Simplifying can sometimes be overwhelming. The amount of stuff you
have in your life and the amount of things you have to do can be too
big a mountain to tackle.
But you don’t have to simplify it all at once. Do one thing at a
time, and take small steps. You’ll get there, and have fun doing it.
Photo by striatic
In fact, you can do little but important things today to start living the simple life.
I was criticized a few weeks ago when I published the Simple Living Manifesto: 72 Ideas to Simplify Your Life,
because many people felt the list was too long. I heard this point, and
this post is my response: just the 10 most important things.
And these are not 10 difficult things, but 10 simple things that you
can do today. Not tomorrow, not next week, not next month. Today.
Choose one and do it today. Tomorrow, choose another.
If you do these 10 things, you’ll have made great strides with little effort.
1. Make a short list. Take out a sheet of paper and
fold it into a small square, perhaps 3×5 inches. Or take out an index
card. Now make a short list of the 4-5 most important things in your
life. What’s most important to you? What do you value most? What 4-5
things do you most want to do in your life? Simplifying starts with
these priorities, as you are trying to make room in your life so you
have more time for these things.
2. Drop 1 commitment. Think about all the things in
your life that you’re committed to doing, and try to find one that you
dread doing. Something that takes up time but doesn’t give you much
value. Perhaps you’re on a team, or coaching something, or on a board
or committee, or whatever. Something that you do each day or week or
month that you don’t really want to do. Now take action today to drop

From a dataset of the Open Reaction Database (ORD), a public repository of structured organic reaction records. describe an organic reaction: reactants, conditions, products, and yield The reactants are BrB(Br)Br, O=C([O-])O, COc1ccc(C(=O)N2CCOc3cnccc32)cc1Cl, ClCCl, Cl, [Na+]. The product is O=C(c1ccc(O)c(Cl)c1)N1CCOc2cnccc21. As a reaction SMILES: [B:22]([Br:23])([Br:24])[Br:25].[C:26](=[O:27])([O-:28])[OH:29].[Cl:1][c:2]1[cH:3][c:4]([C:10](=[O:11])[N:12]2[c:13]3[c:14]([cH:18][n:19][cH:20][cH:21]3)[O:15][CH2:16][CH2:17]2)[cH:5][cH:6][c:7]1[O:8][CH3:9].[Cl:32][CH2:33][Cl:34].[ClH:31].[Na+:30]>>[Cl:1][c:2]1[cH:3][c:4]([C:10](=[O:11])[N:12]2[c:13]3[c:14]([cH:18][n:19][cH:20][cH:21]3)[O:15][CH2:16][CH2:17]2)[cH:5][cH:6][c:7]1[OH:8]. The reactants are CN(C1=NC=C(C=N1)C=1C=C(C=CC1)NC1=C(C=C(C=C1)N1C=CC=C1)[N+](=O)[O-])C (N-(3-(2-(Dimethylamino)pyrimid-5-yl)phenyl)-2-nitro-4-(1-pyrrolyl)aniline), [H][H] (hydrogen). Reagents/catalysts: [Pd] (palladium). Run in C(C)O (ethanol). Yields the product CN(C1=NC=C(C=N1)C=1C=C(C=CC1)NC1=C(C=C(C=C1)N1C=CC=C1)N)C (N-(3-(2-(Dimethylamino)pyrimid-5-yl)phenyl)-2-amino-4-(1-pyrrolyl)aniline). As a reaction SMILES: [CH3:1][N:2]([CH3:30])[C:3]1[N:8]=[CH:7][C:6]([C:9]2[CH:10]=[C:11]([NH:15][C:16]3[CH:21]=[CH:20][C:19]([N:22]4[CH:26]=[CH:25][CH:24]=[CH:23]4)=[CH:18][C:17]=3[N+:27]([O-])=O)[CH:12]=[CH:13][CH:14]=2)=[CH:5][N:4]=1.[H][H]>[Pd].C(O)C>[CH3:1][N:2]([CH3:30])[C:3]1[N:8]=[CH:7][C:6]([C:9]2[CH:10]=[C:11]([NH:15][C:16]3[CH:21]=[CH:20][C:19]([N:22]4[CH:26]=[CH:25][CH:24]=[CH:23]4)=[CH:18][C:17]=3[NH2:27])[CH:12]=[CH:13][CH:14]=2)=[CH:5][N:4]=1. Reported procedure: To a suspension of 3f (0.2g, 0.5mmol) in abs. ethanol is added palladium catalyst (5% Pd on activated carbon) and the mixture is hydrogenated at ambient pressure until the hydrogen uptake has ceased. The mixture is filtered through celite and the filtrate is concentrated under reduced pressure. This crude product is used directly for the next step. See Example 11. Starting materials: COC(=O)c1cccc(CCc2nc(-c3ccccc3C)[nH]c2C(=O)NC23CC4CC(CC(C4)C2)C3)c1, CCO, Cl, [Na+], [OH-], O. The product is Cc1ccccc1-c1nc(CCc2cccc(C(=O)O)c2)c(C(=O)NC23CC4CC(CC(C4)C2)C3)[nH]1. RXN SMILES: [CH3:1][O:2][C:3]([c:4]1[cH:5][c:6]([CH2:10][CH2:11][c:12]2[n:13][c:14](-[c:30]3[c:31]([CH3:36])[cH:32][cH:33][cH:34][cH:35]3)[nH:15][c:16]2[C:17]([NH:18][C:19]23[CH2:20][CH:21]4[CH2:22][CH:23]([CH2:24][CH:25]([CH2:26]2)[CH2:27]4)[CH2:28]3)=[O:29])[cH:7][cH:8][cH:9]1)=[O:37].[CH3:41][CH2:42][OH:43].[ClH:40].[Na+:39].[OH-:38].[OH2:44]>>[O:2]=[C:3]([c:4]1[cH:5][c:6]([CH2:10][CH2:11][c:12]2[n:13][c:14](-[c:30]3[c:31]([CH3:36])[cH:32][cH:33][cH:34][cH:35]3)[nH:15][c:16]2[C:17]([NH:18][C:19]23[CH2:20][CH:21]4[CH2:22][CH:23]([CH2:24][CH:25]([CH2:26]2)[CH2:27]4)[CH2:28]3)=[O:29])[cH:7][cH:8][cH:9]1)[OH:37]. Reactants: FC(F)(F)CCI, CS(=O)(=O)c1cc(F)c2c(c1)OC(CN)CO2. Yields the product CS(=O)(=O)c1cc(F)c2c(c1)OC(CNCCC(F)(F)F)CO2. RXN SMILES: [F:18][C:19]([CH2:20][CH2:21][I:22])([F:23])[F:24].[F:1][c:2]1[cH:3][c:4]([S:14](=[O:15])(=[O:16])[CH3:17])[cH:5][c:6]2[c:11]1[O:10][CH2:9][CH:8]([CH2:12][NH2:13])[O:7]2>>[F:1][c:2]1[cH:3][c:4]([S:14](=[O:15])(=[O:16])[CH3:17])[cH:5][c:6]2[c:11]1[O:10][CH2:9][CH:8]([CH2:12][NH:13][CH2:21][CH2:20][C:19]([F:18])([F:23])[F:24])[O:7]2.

that commitment. Call someone, send an email, telling the appropriate
person or people that you just don’t have the time. You will feel
relief. I’d recommend dropping all commitments that don’t contribute to
your short list (from Item #1), but for today, just drop 1 commitment.
3. Purge a drawer. Or a shelf, or a countertop, or
a corner of a room. Not an entire room or even an entire closet. Just
one small area. You can use that small area as your base of simplicity,
and then expand from there. Here’s how to purge: 1) empty everything
from the drawer or shelf or corner into a pile. 2) From this pile, pick
out only the most important things, the stuff you use and love. 3) Get
rid of the rest. Right now. Trash it, or put it in your car to give
away or donate. 4) Put the stuff you love and use back, in a neat and
4. Set limits. Read Haiku Productivity for more. Basically, you set limits for things you do regularly: email,
RSS posts, tasks, feeds, items in your life, etc. And try to stick with
the limits. Today, all you have to do is set limits for a few things in
your life. Tomorrow, try to stick with them.
5. Simplify your to-do list. Take a look at your
to-do list. If it’s more than 10 items long, you can probably simplify
it a bit. Try to find at least a few items that can be eliminated,
delegated, automated, outsourced, or ignored. Shorten the list. This is
a good habit to do once a week.
6. Free up time. Simplifying your life in general
is a way to free up time to do the stuff you want to do. Unfortunately,
it can be hard to find time to even think about how to simplify your